Police trying to crack a wave of bombings blamed on Islamic militants swept through poor suburbs around Paris, Lyon and Grenoble on Monday, rounding up at least 40 people.
Hundreds of investigators also seized weapons, false documents, suspect vehicles, videotapes and printed material, according to an Interior Ministry statement.
The second sweep in three days came as security was tightened across France. Hundreds more army reinforcements were called to monitor the border, government buildings and monuments.
Authorities focused on Islamic extremists “who could lend their help and belong to clandestine networks with terrorist purposes,” a Paris police statement said.
Last week, a car bomb exploded outside a Jewish school in a Lyon suburb, injured 14 people.
On Saturday, police raided Muslim radicals in neighborhoods around Lyon and 22 people detained were still being held. French law allows suspected terrorists to be held no more than four days without being charged.
The terror attacks began July 25, when a bomb blast in a Paris subway train killed seven and injured 84. Dozens of others were injured by blasts near the Arc de Triomphe and an outdoor market near Place de la Bastille.
Two other bombs, one planted in a public toilet in Paris and another on a high-speed train track near Lyon, failed to go off but resembled the others, made from blue gas canisters filled with nails and bolts.
Authorities believe the most likely suspects are Algerian Muslim extremists angered by France’s financial support of the military-installed government in Algeria. Insurgents seeking to establish an Islamic state in Algeria have killed more than 30,000 people since January 1992.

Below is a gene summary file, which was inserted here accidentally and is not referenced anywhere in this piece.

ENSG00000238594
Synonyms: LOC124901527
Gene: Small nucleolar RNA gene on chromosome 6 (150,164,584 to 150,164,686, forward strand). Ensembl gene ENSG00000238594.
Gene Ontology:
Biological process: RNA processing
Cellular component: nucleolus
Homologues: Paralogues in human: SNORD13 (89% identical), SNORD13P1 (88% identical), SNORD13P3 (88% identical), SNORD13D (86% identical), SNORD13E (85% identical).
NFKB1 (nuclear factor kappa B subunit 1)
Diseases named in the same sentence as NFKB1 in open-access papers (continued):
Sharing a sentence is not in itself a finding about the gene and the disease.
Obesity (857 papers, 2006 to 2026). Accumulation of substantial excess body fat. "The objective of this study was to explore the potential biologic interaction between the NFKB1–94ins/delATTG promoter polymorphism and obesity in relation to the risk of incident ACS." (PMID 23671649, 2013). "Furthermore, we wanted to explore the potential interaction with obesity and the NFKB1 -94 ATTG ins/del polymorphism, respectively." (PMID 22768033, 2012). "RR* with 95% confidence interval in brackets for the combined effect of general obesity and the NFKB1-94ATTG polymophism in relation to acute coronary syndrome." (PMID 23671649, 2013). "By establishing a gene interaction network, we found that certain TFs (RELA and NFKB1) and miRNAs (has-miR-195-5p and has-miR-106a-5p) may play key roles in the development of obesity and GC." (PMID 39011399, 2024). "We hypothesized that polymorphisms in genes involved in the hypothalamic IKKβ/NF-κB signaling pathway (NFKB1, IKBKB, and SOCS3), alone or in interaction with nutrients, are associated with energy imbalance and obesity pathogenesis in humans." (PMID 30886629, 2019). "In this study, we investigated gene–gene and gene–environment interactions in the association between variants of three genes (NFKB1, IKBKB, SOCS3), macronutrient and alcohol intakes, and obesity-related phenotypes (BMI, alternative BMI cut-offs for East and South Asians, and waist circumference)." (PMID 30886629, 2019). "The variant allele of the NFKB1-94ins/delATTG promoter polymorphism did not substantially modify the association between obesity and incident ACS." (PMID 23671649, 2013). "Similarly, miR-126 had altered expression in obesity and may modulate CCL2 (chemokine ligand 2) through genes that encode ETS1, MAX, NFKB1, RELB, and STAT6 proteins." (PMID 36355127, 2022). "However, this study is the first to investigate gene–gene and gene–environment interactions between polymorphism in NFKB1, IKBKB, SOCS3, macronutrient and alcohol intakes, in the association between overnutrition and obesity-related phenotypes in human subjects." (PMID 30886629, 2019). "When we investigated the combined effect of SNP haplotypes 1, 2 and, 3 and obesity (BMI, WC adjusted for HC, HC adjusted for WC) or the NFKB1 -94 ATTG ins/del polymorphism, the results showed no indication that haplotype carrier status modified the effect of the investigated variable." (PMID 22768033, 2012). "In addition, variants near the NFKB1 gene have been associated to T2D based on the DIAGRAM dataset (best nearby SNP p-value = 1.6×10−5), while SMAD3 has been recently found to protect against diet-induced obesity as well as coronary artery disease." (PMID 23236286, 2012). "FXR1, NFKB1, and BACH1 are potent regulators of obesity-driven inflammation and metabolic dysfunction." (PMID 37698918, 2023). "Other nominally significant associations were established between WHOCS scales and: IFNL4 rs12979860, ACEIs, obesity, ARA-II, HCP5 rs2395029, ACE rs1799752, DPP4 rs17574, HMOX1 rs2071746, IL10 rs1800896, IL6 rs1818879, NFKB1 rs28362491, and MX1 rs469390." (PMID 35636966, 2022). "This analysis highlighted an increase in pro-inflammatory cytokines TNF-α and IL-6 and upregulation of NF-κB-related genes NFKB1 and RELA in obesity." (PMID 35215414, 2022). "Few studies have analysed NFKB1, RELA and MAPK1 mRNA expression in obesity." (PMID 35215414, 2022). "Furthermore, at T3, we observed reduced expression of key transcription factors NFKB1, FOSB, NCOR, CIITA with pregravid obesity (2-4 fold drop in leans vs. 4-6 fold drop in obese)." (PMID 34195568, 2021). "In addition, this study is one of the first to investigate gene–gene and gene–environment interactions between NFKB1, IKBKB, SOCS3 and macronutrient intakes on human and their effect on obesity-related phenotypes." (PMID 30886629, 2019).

The head of the French national police force, Claude Gueant, said in an interview published in today’s editions of the newspaper Le Monde that Islamic extremists used young delinquents to further their own goals.
“It is clear that experienced extremist officials … are deliberately proselytizing the youths of certain suburbs in difficult situations,” Gueant was quoted as saying. “It is also clear that these extremist officials are trying to use some young delinquents.”
The Interior Ministry said 500 more military personnel were to be deployed beginning today to reinforce checks along France’s northern and eastern borders. That brought to 2,300 the number of military personnel deployed.
MEMO: This sidebar appeared with the story: FRENCH PROTEST NUCLEAR TESTS Thousands of people marched through Paris on Monday to protest France’s resumption of nuclear tests in the Pacific. Several hundred protesters also demonstrated in Orleans in central France and in Reims in the east. The Paris march was organized by some 140 groups, including leftist unions, environmentalists, humanitarian groups, and doctors angered by last Tuesday’s Pacific blast. Associated Press